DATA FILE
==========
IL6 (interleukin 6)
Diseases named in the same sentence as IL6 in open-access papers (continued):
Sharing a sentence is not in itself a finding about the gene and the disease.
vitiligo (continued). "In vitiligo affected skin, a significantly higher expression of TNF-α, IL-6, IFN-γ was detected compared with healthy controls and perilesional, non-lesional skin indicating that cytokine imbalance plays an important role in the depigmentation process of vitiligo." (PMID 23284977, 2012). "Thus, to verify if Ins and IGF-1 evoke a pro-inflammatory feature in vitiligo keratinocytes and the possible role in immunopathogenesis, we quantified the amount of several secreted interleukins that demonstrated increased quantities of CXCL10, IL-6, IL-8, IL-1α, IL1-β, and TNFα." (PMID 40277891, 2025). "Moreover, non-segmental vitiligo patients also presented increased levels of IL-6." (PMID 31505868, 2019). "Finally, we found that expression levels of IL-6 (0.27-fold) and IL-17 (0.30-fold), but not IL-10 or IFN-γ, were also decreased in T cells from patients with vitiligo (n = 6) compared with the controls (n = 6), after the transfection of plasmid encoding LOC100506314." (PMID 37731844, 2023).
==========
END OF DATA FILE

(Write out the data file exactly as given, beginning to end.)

IL6 (interleukin 6)
Diseases named in the same sentence as IL6 in open-access papers (continued):
Sharing a sentence is not in itself a finding about the gene and the disease.
vitiligo (continued). "In vitiligo affected skin, a significantly higher expression of TNF-α, IL-6, IFN-γ was detected compared with healthy controls and perilesional, non-lesional skin indicating that cytokine imbalance plays an important role in the depigmentation process of vitiligo." (PMID 23284977, 2012). "Thus, to verify if Ins and IGF-1 evoke a pro-inflammatory feature in vitiligo keratinocytes and the possible role in immunopathogenesis, we quantified the amount of several secreted interleukins that demonstrated increased quantities of CXCL10, IL-6, IL-8, IL-1α, IL1-β, and TNFα." (PMID 40277891, 2025). "Moreover, non-segmental vitiligo patients also presented increased levels of IL-6." (PMID 31505868, 2019). "Finally, we found that expression levels of IL-6 (0.27-fold) and IL-17 (0.30-fold), but not IL-10 or IFN-γ, were also decreased in T cells from patients with vitiligo (n = 6) compared with the controls (n = 6), after the transfection of plasmid encoding LOC100506314." (PMID 37731844, 2023).